This collection of short stories encapsulates everything that makes Ben Kane one of the very best writers of historical fiction around at the moment. Though the stories are very much linked by the theme of Rome, there is considerable variety here and a welcome opportunity for fans of the author to read a little more about some of his most popular characters.
The story which gives its name to the book, Sands of the Arena had its origins during the Covid-19 lockdown of 2020 when Ben formed a group of historical fiction writers called Authors Without Borders. The aim was to provide free stories written for locked-down readers and release them as daily or weekly episodes.
It is good to see Sands of the Arena published in this collection because it is an excellent story which keeps the reader entertained from beginning to end. In part this is due to the appeal of the leading character, Midar – a rookie gladiator; but also because the narrative takes the reader in so many directions that we don’t know what will happen next.
The character of Midar feels authentic and believable because it is shaped by the writer’s extensive knowledge and understanding of Roman culture and mores. His grasp of the period drips subtly from every page but never feels laboured or forced.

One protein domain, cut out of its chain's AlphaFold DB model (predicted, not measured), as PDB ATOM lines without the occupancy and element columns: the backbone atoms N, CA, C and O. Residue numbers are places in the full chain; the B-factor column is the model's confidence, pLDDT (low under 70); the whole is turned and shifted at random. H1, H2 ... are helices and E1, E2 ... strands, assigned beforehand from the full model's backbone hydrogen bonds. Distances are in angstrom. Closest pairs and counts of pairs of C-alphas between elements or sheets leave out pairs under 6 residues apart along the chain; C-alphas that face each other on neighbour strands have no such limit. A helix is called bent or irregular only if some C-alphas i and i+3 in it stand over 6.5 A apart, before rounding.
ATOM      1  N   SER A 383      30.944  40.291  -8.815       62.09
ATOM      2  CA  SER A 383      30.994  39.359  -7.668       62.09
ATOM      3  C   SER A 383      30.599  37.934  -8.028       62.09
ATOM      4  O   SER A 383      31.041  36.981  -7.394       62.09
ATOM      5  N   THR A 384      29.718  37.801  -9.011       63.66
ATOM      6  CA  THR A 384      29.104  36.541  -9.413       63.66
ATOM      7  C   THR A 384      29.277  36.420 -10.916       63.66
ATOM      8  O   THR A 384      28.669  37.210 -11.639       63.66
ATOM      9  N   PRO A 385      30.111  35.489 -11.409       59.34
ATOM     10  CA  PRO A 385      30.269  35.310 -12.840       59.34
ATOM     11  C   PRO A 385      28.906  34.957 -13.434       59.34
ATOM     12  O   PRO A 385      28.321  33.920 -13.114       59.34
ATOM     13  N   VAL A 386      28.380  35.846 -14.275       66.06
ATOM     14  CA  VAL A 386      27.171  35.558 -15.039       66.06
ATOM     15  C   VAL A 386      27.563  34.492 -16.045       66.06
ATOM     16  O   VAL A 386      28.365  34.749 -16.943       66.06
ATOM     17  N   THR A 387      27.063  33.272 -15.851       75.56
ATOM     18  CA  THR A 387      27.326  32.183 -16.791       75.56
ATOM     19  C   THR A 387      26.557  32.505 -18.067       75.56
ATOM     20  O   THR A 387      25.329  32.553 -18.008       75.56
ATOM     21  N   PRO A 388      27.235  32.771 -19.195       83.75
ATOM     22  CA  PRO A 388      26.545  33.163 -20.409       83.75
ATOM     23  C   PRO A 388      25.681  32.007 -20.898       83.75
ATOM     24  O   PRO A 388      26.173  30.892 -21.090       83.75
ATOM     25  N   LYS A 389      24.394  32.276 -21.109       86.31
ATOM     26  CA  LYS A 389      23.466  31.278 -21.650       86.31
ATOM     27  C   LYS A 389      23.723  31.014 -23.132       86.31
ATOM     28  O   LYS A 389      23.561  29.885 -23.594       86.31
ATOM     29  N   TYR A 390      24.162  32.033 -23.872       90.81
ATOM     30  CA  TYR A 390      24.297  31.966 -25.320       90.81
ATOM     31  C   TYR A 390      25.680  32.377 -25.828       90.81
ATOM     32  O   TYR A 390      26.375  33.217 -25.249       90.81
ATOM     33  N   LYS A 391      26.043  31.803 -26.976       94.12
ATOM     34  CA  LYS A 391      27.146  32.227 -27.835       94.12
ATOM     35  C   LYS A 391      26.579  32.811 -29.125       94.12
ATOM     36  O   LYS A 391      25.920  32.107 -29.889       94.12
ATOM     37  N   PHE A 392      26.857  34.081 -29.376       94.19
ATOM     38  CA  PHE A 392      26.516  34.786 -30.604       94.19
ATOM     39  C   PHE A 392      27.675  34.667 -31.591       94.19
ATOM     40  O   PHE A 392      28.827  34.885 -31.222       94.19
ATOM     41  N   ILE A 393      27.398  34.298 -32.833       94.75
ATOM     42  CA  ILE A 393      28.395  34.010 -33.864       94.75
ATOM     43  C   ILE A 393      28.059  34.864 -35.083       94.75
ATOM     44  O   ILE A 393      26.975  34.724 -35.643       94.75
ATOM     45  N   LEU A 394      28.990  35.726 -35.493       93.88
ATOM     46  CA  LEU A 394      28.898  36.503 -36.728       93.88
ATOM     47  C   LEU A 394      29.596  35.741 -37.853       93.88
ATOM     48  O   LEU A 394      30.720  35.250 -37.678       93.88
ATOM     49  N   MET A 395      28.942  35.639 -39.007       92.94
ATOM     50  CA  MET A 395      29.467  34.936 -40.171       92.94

Among the other stories we find a who’s who of Ben Kane characters including Romulus, Tullus and Hannibal. My particular favourites are two stories featuring Lucius Cominius Tullus: The Shrine and Eagles in the East. Tullus is an excellently drawn character and reading the two stories back to back gives an interesting insight into how Tullus develops between the two tales which are set roughly 12 years apart.
The Shrine shows Tullus in a peacetime context as it takes place in a lull between wars where the recently promoted officer tries to enjoy some well-deserved leisure time. But this is a Ben Kane story so the reader suspects that Tullus is not going to find his time very relaxing.
By contrast Eagles in the East is a rip-roaring war story replete with blood and gore as Tullus and his newly-trained century seek to crush a rebellion in Illyricum. The depth of this story comes from the writer’s willingness to explore the relationships between officers and rank and file. Writing about the fellowship of a group of strangers thrown together is an area where Ben Kane is particularly skilled, as is shown in his succinct description of the growing camaraderie among the gladiators in Sands of the Arena: “We cheered. Spoons rattled off bars. Feet were stamped.” The use of such short, pithy several word sentences is very effective.
In all the stories Ben’s considerable narrative powers shine through as does his exceptional skill with words. Whatever dangers his characters face and wherever they may roam, he makes us feel that we are there with them, cheering them all the way.